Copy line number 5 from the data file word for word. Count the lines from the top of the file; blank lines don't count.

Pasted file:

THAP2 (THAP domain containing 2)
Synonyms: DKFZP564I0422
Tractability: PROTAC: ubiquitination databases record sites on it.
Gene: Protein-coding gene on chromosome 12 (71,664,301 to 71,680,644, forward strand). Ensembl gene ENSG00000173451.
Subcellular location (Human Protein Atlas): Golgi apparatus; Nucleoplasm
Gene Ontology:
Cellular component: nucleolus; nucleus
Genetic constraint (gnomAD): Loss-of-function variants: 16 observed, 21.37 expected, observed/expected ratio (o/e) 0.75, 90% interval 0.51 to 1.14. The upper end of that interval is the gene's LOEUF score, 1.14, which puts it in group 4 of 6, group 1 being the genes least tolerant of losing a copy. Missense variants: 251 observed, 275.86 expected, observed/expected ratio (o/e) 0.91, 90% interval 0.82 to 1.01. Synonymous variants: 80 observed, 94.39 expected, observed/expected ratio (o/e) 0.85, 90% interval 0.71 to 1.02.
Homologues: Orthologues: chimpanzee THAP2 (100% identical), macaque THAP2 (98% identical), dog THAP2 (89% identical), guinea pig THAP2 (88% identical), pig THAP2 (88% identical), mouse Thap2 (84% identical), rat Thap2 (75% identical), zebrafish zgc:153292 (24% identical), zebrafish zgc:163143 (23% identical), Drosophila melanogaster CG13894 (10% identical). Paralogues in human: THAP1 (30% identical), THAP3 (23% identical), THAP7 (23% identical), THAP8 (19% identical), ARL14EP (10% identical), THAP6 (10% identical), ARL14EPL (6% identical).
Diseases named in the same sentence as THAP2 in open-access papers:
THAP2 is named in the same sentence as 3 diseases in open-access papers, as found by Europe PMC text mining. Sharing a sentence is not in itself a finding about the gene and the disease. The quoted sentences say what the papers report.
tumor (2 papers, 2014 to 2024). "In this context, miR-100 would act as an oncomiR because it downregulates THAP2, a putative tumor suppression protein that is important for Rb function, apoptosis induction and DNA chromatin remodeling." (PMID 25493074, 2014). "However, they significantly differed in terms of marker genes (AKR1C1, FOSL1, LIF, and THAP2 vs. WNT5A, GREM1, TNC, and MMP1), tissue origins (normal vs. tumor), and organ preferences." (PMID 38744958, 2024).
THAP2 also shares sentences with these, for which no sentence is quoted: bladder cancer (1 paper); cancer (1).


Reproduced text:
Subcellular location (Human Protein Atlas): Golgi apparatus; Nucleoplasm